900 Lafayette Boulevard, Bridgeport, CT // Lafayette Hall
Michael Hafftka painting

MICHAEL HAFFTKA
A RETROSPECTIVE: LARGE OILS 1985-2003

October 21, 2004 - January 14, 2005


Opening Reception November 20 from 2-4 pm

Lecture by the Artist December 9 at Noon

Catalog available: $25.00

These events are free and the public is invited to attend.

Housatonic Museum of Art will present a retrospective of Michael Hafftka's work, containing 23 large oil paintings. A Retrospective: Large Oils 1985-2003 will be shown October 21 through January 14, 2005, accompanied by an 80 page catalogue with full color reproductions of all the paintings.

Hafftka's work is represented in the permanent collection of the Metropolitan Museum of Art, the Museum of Modern Art, the Brooklyn Museum, the Housatonic Museum of Art and many other museums.

Some have seen that work as depicting a deeply disturbing, chaotic world of existential suffering and despair mitigated only by the unflinching compassionate eye of the artist and the beholder. Others have viewed the work as a "revealing," amid that very suffering, as passages to the possibility of the experience of an ecstatic, transcendent vision. Among the more unsettling works shown are the four major triptychs "The Selecting Hand," "The Observer And The Observed," "Deposition" and "Dead End." In :Too Late," Hafftka's emotions are transmitted onto canvas, which captures both the anguish of a friend who committed suicide and the grim reality of life for the people left behind. Those paintings hinting at the possibility of ecstatic vision include "Christ Of Avignon," "Total Submission," "Survivors," and "Forty Years."

As revealed by this catalogue and show, a number of Hafftka's paintings make reference not only to a tortured world of suffering but also to the experience of harmony and beauty. Among such paintings are "Forty Years," "Bird," "Covenant of the Pieces" and the remarkable portraits, "Man Sitting" and "Igor and Romulus." All of his paintings, in fact, are notable for the exuberance and freedom of his manipulation of paint.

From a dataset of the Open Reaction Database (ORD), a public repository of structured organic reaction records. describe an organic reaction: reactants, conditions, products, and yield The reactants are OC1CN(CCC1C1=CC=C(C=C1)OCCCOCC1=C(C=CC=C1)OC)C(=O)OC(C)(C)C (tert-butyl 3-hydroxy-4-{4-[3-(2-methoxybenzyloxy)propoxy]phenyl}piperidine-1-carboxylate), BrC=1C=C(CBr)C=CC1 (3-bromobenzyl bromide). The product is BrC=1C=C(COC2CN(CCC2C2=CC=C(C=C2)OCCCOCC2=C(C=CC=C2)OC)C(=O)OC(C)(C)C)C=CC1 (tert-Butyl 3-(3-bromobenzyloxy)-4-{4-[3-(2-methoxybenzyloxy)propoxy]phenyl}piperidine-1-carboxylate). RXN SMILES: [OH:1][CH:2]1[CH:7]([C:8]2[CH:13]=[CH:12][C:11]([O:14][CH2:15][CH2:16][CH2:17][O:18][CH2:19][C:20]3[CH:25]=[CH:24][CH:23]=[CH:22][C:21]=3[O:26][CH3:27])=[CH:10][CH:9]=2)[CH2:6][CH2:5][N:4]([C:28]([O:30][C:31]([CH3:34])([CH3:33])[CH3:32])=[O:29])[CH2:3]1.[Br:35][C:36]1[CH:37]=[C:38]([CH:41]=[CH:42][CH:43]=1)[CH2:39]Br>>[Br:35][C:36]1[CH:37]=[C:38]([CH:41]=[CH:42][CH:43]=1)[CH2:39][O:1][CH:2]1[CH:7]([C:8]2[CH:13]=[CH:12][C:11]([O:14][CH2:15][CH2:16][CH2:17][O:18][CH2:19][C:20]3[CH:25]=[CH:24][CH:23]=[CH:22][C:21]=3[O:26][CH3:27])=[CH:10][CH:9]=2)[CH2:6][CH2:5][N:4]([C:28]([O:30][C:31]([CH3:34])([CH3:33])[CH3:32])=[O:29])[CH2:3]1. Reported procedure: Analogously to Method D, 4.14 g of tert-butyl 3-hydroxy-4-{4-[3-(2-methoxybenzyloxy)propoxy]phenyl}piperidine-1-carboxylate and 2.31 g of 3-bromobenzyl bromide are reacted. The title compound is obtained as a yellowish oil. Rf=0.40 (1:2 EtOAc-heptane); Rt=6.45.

The work embodies subtle moral values born of human suffering or joy, yet is free of propaganda or political hypocrisy. Hafftka's work leaves the spectator with many possible interpretations, all demanding urgent response. Though his work embodies a highly personal vision, the emotions it arouses are universal.

As Housatonic Museum of Art director Robbin Zella put it, Michael Hafftka's work is both historical and prescient. His work has not fluctuated with the various trends of contemporary art or been influenced by images produced from the mass media. Rather, it reflects a steadfast commitment to painting as a medium through which to address fundamental human emotions and concerns.

The catalogue accompanying the show will include an introduction by Robbin Zella and critical essays by Michael Brodsky and Sam Hunter. Michael Brodsky is a well-known and highly respected novelist, the author of 12 published works of fiction and winner of the Hemmingway prize and the PEN/Faulkner Award for fiction. Sam Hunter is Professor Emeritus of Art History at Princeton and the author of numerous monographs, including works on Francis Bacon, Isamu Noguchi, and George Segal. Among his books published by Harry N Abrams are "American Art of the 20th Century," "Hans Hofmann," and "Robert Rauschenberg." Prior to his appointment to Princeton, Professor Hunter was the director of the Jewish Museum in NY, Minneapolis Institute of Art and the Rose Art Museum at Brandeis University.

The opening reception for the artist will be held November 20 from 2-4 pm in the gallery. A lecture will be offered by the artist December 9 at Noon in the gallery. These events are free and the public is invited to attend.